Mothers of invention Featured

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Ada Lovelace        Women who changed the world with their inventions and discoveries.

Mother's Day is celebrated next Sunday. As a way to honour our mothers as well as all those mothers who, throughout history, have created a better world for all of us, I have designed the following activity suitable for my A2+ students. (It can be easily adapted for B1/B2 by changing the language cues). I hope this activity also encourages our daughters to pursue their dreams, whichever field it may lead them to... (View the article on how to encourage your daughters by reading).

Title: Mothers of invention

Description: Students search the Internet to find inventions created by women or discoveries made by them. The teacher provides them with a few useful links (see below) that can help them with their search, though they should also be encouraged to look for additional sites with information. They should work in teams to help each other understand the information on the different websites. They should be reminded they are not expected to understand everything but to get the gist and essential information, which they will use to write their post on the wall.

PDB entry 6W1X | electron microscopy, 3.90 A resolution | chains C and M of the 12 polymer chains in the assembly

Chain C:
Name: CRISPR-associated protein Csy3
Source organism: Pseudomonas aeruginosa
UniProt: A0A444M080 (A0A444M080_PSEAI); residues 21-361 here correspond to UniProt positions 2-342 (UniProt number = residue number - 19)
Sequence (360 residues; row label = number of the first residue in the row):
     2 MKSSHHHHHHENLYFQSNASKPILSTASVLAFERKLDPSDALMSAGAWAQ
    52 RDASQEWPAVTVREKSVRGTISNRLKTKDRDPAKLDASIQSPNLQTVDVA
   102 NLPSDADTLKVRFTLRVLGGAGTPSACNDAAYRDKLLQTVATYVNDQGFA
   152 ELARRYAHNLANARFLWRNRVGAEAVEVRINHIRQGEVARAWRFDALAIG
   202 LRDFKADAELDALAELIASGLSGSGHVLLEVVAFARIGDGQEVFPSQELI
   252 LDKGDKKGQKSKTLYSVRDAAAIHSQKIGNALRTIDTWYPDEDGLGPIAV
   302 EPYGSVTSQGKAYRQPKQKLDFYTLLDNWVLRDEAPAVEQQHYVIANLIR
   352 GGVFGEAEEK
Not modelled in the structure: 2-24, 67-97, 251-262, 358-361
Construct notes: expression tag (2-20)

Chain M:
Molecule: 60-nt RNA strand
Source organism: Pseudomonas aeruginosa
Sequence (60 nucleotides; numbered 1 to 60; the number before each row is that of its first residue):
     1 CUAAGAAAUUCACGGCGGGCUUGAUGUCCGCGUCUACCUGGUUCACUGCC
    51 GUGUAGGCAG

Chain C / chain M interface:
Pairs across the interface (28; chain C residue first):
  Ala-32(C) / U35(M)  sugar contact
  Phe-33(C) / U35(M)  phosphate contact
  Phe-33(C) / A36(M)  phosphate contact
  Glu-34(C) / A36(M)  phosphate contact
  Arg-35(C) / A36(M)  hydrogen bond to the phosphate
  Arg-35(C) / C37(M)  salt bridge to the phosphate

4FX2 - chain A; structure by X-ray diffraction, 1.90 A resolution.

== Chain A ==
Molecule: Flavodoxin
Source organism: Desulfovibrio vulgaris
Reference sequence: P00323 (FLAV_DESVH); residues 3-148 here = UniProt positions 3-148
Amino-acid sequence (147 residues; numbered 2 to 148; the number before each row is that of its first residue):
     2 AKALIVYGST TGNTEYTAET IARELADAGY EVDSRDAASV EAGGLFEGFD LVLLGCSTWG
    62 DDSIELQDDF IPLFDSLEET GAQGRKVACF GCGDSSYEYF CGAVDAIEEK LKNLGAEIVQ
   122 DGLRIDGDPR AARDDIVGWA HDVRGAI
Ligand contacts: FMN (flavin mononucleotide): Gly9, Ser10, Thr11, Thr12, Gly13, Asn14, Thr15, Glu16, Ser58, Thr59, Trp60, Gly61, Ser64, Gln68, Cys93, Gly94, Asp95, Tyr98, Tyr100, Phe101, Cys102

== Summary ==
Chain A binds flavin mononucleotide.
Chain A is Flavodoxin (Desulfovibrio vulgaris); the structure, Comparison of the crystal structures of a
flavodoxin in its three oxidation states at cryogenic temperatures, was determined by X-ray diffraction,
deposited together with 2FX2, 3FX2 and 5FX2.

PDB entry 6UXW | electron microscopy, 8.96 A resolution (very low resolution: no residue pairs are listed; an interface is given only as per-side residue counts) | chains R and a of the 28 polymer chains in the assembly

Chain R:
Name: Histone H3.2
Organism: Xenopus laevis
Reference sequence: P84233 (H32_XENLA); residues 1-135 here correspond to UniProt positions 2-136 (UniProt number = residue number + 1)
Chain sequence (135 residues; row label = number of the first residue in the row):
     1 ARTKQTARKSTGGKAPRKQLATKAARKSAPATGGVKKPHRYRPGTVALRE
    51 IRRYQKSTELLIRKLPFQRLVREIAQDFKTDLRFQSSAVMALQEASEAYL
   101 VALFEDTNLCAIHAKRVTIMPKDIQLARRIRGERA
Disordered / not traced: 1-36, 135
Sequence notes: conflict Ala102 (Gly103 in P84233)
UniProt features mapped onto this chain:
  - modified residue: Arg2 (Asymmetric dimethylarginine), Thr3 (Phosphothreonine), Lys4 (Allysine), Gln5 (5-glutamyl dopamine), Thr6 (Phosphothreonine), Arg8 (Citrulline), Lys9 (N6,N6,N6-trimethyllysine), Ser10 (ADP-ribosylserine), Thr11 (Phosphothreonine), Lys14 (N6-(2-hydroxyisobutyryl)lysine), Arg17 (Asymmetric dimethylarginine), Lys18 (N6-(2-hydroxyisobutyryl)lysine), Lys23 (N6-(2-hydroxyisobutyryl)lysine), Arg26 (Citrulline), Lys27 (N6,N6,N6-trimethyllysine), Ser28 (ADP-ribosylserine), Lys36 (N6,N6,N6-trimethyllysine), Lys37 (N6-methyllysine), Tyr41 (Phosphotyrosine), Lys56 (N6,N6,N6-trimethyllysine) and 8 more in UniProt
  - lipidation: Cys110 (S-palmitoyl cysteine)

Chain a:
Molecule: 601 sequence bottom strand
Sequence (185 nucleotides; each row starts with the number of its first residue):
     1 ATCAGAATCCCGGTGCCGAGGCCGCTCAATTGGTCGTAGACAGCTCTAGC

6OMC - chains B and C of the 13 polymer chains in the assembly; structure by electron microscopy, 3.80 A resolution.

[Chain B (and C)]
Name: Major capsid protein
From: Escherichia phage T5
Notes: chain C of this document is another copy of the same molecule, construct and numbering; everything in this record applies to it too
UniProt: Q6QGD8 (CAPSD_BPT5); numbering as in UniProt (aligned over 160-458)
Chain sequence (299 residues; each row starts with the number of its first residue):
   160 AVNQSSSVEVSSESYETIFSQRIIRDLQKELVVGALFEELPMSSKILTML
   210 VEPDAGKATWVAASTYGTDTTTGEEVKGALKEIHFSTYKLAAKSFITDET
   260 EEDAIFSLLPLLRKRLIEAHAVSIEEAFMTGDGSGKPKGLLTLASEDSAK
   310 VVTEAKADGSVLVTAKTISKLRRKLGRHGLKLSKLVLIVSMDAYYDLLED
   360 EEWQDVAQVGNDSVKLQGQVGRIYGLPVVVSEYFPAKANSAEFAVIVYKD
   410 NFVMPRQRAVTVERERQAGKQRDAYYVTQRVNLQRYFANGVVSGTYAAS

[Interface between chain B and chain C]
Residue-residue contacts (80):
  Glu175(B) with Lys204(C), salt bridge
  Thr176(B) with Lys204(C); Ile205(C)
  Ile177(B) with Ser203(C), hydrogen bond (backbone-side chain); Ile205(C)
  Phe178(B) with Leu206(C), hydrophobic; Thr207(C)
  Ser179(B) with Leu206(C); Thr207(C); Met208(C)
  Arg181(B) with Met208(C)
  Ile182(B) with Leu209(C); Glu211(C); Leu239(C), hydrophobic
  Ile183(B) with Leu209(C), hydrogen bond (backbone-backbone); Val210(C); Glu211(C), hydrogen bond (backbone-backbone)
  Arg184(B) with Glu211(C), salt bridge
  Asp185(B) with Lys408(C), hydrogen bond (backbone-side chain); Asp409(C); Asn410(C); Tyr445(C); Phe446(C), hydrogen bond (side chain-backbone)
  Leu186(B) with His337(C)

Once they have read about several inventions and discoveries, each of the students in the group has to choose one and create a post on the Padlet wall designed for the activity. They should give information about her place and year of birth, her job, her discovery/invention and what it was or is used for. They should pay special attention to the language, particularly to passive sentences and past tenses.

Students are encouraged to illustrate their post with an image representing the woman and/or her invention or discovery.

Skills: Reading, Writing, Critical thinking

Final Product: Collaborative wall (Padlet) compiling inventions and discoveries made by women.

Target language: Passive (Review) and the past (irregular verbs review here and here).

Useful phrases:

  • [Invention/Discovery] was invented/ discovered by [Name].
  • [Name] was born in [city/country/year].
  • She was a [occupation].
  • In the past [tool, object, material...] was used to + verb
  • In the past [tool, object, material...] was used for + noun phrase
  • Today [tool, object, material...] can be used/ is used to + verb
  • Today [tool, object, material...] can be used/ is used for + noun phrase

Useful links:


The rubric will use the following criteria:

  • Adequacy (refers to the number of points mentioned in the description of the activity, including the image, that have been included on the post)
  • Cohesion and coherence (refers to whether the text can be easily read and understood; and to how the punctuation marks as well as all the cohension and cohesive devices have been used)
  • Correction (refers to the absence or presence of mistakes in grammar structures, vocabulary choices, spelling)
  • Richness (refers to the variety of grammar and vocabulary suitable to the level)

The levels of achievement that will be distinguished for each criteria are:

  • Great (3 points)
  • Good (2 points)
  • Needs improvement (1 point)
  • Try again (0 points)

Example on the wall:

Post about Ada Lovelace


Ada Lovelace's image from

About Ada Lovelace:


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